Armando Salguero

Gase, Tannehill are tied at the hip as Dolphins camp begins

Miami Dolphins coach Adam Gase has told his assistants coaches that nothing is going to come between him and quarterback Ryan Tannehill.
Miami Dolphins coach Adam Gase has told his assistants coaches that nothing is going to come between him and quarterback Ryan Tannehill.

“I’m ready to jump on a grenade for that guy if I have to.”

Adam Gase has told his assistants coaches that nothing, and he does mean nothing, is going to come between him and quarterback Ryan Tannehill. He’s made the point to them that he has confidence in Tannehill, even if some in the media don’t. He’s made the point he’s committed to Tannehill, even if fans aren’t.

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So, as the Dolphins open their 51st training camp and first under Gase on Friday morning, there is one clear message that you had better read loud and clear:

Adam Gase and Ryan Tannehill are tight.

They are tied to each other professionally. They are in synch mentally. And if you aren’t convinced the rookie head coach and fifth-year quarterback are the future of this franchise, then you are the enemy.

Gase has already proven he doesn’t mind taking on opposition from wherever it will come — from within the Dolphins organization or from outside.

When Gase took over the job in January, you’ll recall, Tannehill was under siege in the form of public criticism from the wife of cornerback Brent Grimes. Miko Grimes was no Tannehill fan and didn’t mind sharing her thoughts with anyone who would listen.

“We’re not having that,” Gase said then.

Grimes was cut weeks later.

During the offseason, as time has allowed Gase to catch up on the history of how Tannehill has played, how the media has covered it, how the former coaching staff managed the quarterback, he has come to question how things could have gotten so, so sideways.

Gase has studied the tape of every Tannehill throw. He read articles about Tannehill. He spoke to people about what happened between Tannehill and his former coaches.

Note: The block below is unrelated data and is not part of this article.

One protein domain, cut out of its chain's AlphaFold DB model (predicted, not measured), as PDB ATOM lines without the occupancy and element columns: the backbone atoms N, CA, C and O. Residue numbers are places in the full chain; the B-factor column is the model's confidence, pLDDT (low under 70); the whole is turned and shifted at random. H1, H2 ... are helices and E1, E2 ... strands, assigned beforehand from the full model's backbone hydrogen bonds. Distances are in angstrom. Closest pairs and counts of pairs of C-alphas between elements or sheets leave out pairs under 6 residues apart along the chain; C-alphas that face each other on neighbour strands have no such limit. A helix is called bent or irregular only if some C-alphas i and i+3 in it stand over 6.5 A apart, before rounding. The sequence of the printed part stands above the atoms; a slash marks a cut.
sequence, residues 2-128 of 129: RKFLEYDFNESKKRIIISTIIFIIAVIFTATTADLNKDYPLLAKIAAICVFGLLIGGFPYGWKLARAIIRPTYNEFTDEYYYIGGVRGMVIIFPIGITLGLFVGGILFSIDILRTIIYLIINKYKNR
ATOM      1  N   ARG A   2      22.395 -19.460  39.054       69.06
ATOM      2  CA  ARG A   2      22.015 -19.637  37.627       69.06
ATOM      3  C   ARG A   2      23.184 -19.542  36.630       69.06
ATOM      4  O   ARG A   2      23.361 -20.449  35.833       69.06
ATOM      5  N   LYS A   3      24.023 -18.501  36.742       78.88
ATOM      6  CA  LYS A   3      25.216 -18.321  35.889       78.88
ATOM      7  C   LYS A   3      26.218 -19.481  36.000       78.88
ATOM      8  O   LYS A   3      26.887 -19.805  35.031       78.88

Gase even spent time talking to other NFL players about Tannehill. One player he asked was Seattle Seahawks cornerback Richard Sherman, who played against Tannehill in 2012.

And out of that thorough investigation, Gase has come away convinced he and Tannehill are going to make a good team. He’s come away convinced Tannehill is already a good quarterback.

Gase has come away convinced Tannehill is capable of taking significant steps in his journey toward becoming a very good NFL quarterback.

All this, by the way, in an environment filled with doubt about Tannehill.

This week even, when the Los Angeles Rams (sorry St. Louis, but it is cool to be able to write that) cut quarterback Nick Foles, a contingent of Dolphins fans made the case that their team should sign the free agent to replace Tannehill.

They made that case mostly in my email inbox, on my Miami Herald blog and in my social media feed. Those fans should know a head coach trying to show his commitment to his starting quarterback would be begging controversy by signing someone who could be perceived as a replacement.

This year is Ryan Tannehill’s year with Adam Gase. Tannehill is the starter. He’s the guy.

If there is any moment during the 2016 season when Tannehill is healthy and not starting, then you’ll know that something seismic happened to crack the concrete foundation Gase has been laying with his quarterback for months.

How solid is that foundation right now?

Gase actually gets agitated when he reads criticism of Tannehill. In a news conference Tuesday, he took a verbal jab at a reporter known for being anti-Tannehill when that reporter asked a question about Tannehill.

(For the sake of transparency, it wasn’t me. But Gase did take a swipe at me for my 2015 criticisms of Bill Lazor bubble screens as an offensive staple. He says I should think of them as 4-yard runs that have potential to be breakout plays.)

The point is Adam Gase and Ryan Tannehill are today of the same mind. They are so aligned that it’ll be a wonder if they cast different shadows during practice.

And that is filtering down through the rest of the coaching staff.

When Peyton Manning visited the Dolphins’ facility on two occasions in the offseason, he and Tannehill talked football both times.

Manning made suggestions. Manning told Tannehill how he would handle the Gase offense that helped him (Manning) throw 55 TD passes in 2013.

Great, right?

Well, because it is Tannehill, the Dolphins’ coaching staff is considering all the possibilities. So there was internal discussion about whether it was good to have perhaps too many voices in Tannehill’s head.

Gase dismissed that talk, but it is illustrative of how focused this team is about covering every angle to make sure Tannehill is comfortable. To make sure Tannehill is supported. To make sure Tannehill succeeds.

That way, no one has to jump on any metaphorical grenades.

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